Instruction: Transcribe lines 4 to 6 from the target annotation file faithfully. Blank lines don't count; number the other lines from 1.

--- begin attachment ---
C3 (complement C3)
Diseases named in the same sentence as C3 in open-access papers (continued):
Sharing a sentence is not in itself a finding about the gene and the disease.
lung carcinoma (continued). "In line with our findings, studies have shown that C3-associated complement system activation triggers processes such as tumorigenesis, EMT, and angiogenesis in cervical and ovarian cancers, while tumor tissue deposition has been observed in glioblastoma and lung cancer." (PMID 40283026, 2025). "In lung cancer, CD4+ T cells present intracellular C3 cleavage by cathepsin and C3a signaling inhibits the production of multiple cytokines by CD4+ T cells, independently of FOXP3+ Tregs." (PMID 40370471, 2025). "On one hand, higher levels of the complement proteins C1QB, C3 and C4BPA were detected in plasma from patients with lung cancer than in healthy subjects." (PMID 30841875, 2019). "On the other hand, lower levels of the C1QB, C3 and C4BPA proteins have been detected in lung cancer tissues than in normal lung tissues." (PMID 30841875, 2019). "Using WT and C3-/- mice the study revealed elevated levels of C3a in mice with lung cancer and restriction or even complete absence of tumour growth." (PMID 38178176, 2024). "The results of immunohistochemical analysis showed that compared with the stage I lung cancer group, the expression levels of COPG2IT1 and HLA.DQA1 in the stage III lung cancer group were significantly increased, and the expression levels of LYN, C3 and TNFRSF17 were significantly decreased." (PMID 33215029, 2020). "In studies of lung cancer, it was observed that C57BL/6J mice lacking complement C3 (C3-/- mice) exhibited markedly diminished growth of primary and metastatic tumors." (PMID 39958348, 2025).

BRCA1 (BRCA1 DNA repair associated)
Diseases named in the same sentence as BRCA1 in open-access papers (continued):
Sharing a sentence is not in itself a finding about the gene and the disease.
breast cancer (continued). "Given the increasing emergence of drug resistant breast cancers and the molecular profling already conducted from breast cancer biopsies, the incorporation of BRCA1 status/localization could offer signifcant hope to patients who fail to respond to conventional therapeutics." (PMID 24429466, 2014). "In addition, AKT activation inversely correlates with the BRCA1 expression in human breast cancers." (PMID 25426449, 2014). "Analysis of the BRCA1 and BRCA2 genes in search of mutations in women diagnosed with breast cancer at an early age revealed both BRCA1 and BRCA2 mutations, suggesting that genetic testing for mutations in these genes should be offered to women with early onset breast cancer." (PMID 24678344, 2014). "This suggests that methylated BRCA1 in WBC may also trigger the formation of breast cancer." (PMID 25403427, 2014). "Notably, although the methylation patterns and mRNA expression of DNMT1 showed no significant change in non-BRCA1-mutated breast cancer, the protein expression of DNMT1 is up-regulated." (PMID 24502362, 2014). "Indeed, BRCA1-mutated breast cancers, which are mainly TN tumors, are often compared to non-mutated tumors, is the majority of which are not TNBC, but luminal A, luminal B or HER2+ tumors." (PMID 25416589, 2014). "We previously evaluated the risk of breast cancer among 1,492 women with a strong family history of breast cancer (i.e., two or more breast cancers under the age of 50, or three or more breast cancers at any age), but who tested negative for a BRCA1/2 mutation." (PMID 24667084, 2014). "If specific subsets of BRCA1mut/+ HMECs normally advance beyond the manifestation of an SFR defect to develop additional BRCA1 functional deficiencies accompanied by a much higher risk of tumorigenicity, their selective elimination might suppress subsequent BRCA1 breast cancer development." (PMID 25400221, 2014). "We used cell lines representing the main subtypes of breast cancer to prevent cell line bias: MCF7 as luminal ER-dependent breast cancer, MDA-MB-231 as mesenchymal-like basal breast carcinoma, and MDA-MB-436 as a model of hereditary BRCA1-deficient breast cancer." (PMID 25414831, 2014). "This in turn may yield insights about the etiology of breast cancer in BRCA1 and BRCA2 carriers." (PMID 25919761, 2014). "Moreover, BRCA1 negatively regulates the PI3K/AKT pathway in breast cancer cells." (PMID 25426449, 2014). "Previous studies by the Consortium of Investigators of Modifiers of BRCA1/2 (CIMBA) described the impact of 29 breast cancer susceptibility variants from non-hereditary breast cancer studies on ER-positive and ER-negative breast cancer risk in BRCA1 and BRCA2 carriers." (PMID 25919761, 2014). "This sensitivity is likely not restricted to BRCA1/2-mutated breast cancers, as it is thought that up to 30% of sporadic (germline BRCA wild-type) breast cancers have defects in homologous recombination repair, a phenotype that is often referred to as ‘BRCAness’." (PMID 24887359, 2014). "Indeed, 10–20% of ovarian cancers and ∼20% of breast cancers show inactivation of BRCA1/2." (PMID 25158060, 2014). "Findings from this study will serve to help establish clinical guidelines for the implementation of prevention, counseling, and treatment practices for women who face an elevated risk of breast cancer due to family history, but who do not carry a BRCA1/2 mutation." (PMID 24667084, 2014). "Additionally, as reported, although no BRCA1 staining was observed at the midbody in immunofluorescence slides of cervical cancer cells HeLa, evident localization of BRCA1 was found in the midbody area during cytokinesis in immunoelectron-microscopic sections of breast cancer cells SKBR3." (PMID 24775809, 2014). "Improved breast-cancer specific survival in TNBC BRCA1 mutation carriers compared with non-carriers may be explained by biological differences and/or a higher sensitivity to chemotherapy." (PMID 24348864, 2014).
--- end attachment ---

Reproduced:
lung carcinoma (continued). "In line with our findings, studies have shown that C3-associated complement system activation triggers processes such as tumorigenesis, EMT, and angiogenesis in cervical and ovarian cancers, while tumor tissue deposition has been observed in glioblastoma and lung cancer." (PMID 40283026, 2025). "In lung cancer, CD4+ T cells present intracellular C3 cleavage by cathepsin and C3a signaling inhibits the production of multiple cytokines by CD4+ T cells, independently of FOXP3+ Tregs." (PMID 40370471, 2025). "On one hand, higher levels of the complement proteins C1QB, C3 and C4BPA were detected in plasma from patients with lung cancer than in healthy subjects." (PMID 30841875, 2019). "On the other hand, lower levels of the C1QB, C3 and C4BPA proteins have been detected in lung cancer tissues than in normal lung tissues." (PMID 30841875, 2019). "Using WT and C3-/- mice the study revealed elevated levels of C3a in mice with lung cancer and restriction or even complete absence of tumour growth." (PMID 38178176, 2024). "The results of immunohistochemical analysis showed that compared with the stage I lung cancer group, the expression levels of COPG2IT1 and HLA.DQA1 in the stage III lung cancer group were significantly increased, and the expression levels of LYN, C3 and TNFRSF17 were significantly decreased." (PMID 33215029, 2020). "In studies of lung cancer, it was observed that C57BL/6J mice lacking complement C3 (C3-/- mice) exhibited markedly diminished growth of primary and metastatic tumors." (PMID 39958348, 2025).

BRCA1 (BRCA1 DNA repair associated)
Diseases named in the same sentence as BRCA1 in open-access papers (continued):